Gladiator's Pen welcomes guest Alberta Ross to the ludus. Thanks to parents who gave her a love for reading, music, and a curiosity of the world around her she became a world traveler for the first part of her life. For the second stage of her life she found a thirst of knowledge, and the time has come for Alberta to share all of that though her pen with prose.
Alberta has penned the first two books of The Sefuly Chronicles, Ellen's Tale and The Storyteller's Tale. Today she will be sharing some of the wisdom she has gleamed from her writing experience.
So pour a cuppa and enjoy your reading then be sure to comment for your chance to win one or both books of The Sefuly Chronicles. Details will follow Albert's post.
How I didn’t follow rule one
By Alberta Ross
There is a right way to plan a new world, whether on this planet or another, in this time or some other, making sure there is a logic which works for that world. If it be magical, fantastical or horrific there must be an underlying logic to be able to suspend our reader’s belief. Some plan it out for months, with complicated notes and graphs. Having to plot not only the geography of a place but its history, customs and legends as well is hard work but done well is an amazing achievement. Everything melds and connects and is satisfactory, no holes, no gaps, seamlessly created the right way.
I will tell you about the world I created and the numerous problems that arose, many self-inflicted. The Sefuty Chronicles are not set in a fantasy world; there is no magic to contend with, no strange beasts to accommodate. This world is not set on a strange planet that has evolved its own ways. My world is Earth projected into the future. The southern part of this world dried up and burnt, whole starving populations began to move north.
We all know about this world, Earth, so logic must be applied even more ruthlessly. My lack of forward planning became apparent very quickly in the writing. It wasn’t so much that I was building a world, I was destroying one.
I took away fossil fuel. We think we know what that would mean: no petrol, so no cars, no gas/electricity for heating and cooling – very unpleasant. For a short story I might just have got away with it!
Ellen Tale was, of course, meant to be a short story!
However, when we think it through then we can see that the world loses the ability, overnight, to feed the population, well the Western world anyway.
No man-made fertilisers, no tractors, lorries, ships or planes, no refrigeration.
How to sow, tend and harvest crops? How to process foodstuffs?
What would happen then?
I had caused Earth to suffer catastrophic climate change. My thinking was that very quickly there would be major wars over dwindling resources. I made all the defenders of land and water make extensive use of landmines. I was basing the Great Climate Change Wars of my invented world’s history on the wars I have witnessed in 60+ years and projecting them only a little further into the future. 2060 is not so far away!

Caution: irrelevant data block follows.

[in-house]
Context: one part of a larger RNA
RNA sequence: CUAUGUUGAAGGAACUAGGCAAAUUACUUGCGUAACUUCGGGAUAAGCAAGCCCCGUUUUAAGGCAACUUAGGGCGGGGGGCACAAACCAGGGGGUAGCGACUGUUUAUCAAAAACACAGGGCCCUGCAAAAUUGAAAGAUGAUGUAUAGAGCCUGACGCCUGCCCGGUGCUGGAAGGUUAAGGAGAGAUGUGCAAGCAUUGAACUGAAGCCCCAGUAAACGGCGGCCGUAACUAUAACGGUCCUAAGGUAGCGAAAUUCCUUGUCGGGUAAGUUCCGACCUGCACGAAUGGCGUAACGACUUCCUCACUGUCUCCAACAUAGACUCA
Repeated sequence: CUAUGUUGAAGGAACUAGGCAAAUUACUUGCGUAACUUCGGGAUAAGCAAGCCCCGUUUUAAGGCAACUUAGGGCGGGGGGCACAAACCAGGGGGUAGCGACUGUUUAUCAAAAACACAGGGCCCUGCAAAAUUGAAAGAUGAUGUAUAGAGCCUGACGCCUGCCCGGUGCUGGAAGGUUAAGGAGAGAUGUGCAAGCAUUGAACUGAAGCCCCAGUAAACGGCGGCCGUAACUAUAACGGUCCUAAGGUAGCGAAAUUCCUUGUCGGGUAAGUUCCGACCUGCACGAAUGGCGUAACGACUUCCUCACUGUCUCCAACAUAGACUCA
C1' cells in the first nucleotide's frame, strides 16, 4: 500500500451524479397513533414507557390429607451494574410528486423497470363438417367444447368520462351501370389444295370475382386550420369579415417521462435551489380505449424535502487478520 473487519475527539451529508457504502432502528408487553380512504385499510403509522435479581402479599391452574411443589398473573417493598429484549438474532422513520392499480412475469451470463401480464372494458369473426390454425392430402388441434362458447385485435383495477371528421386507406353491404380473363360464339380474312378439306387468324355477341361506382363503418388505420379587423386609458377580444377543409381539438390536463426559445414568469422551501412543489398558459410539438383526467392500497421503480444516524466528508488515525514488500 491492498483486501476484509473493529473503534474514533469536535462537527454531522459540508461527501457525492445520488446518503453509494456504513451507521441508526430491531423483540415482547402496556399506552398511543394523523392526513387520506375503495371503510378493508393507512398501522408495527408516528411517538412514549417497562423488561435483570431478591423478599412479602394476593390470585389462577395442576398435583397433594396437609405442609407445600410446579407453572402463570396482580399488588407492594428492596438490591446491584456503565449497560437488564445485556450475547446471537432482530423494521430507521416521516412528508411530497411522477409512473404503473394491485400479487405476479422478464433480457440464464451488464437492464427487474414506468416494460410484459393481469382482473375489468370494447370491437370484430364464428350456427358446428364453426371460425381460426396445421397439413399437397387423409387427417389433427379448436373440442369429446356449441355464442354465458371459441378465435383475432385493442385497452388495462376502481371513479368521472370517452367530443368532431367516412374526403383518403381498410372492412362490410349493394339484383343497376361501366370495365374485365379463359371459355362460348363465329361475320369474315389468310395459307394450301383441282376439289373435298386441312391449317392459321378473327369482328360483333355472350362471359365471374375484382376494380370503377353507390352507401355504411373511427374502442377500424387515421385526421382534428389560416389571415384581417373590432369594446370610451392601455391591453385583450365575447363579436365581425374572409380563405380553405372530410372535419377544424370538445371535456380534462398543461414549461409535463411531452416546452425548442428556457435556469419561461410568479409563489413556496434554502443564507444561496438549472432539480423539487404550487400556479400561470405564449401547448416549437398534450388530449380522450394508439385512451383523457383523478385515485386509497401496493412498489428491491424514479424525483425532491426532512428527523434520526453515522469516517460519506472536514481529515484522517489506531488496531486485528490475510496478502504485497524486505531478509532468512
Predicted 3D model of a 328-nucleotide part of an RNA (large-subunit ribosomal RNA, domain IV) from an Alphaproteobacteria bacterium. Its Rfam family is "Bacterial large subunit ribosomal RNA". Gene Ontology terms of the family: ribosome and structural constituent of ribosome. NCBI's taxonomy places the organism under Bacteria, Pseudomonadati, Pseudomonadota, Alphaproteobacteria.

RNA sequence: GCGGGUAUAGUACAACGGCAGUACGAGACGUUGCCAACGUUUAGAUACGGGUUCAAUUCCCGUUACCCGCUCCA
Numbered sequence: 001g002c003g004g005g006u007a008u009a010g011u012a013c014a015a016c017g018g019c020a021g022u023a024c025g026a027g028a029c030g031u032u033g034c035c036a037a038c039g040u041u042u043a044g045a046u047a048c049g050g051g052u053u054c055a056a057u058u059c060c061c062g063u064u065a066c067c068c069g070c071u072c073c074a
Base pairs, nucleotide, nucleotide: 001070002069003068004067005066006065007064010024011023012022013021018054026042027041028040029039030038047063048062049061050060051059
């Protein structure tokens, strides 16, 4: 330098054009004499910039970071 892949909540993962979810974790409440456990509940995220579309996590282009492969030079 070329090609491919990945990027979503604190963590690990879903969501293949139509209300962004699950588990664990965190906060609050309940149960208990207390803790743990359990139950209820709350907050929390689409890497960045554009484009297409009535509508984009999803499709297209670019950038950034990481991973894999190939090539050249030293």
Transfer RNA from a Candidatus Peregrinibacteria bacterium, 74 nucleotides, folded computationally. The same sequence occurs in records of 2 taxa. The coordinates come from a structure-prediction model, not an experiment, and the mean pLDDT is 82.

So now I have a starving world, wrecked by war, and a decimated population. Everything, as I said before, is connected. I removed one aspect of our life, fossil fuel, and added one, climate change; but one thing cannot be changed without a cascading fall of domino-like consequences.
In Ellen’s Tale, Ellen was the link between the City and a village. As the short story expanded I found I was in trouble again because I did not know what to expect in each place. Back to drawing board big time. I had to stop halfway through and have a major rethink.
Because of the back history, these two places had been separated by major warfare and isolated from each other for fifty years. I then had to consider how each would have changed socially and culturally. How much of what we know now would change by 2111? Without the planning at the beginning I had painted myself into various corners which proved difficult to get away from.
A village is imprisoned within a ring of landmines and there is no escape for fifty years. Food is grown but the harvests are completely reliant on external circumstance such as pests, weather and local expertise.
How would our present day social obligations and rules change?
How would population numbers be controlled?
How would those who cannot contribute to survival be dealt with?
Without contact with any government (remember those dominos, there is no radio, no computer, no communications) who rules the roost?
How do those in the cities manage?
There is no fossil fuel to run the infrastructure. Warmth, food, security at the moment all rely on fuel, and so the list of cascading dominoes goes on.
Food supplies to large urban areas rely on transport links.
Enormous populations crowded into small areas are a sneeze away from pandemics – our healthcare services rely on fossil fuel.
By the time The Storyteller’s Tale, the sequel, was started I had made my plans, organised my histories, started the different cultures and begun to really think through the consequences of my actions. I know my world well now but I have had to untangle myself in the process.
Moral of this tale? Think it through in great depth before you start and
Apply rule 1) at all times!
Now for some Giveaway fun!
Here are the details for Alberta's Book Tour Give away
Every comment to her blog tour gives you one chance to win, so find all her tour stops and make sure you say hello. You can get EXTRA entries by mentioning the tour on Twitter, Facebook or your own blog. Just let Alberta know where you've spread the word
At the end of the tour she'll draw 2 winners for the complete series so far and 3 runners up to pick the book of their choice.
Where can you find Alberta Ross and The Sefuty Chronicles?
about writing and self publishing Alberta
blogging about anything she fancies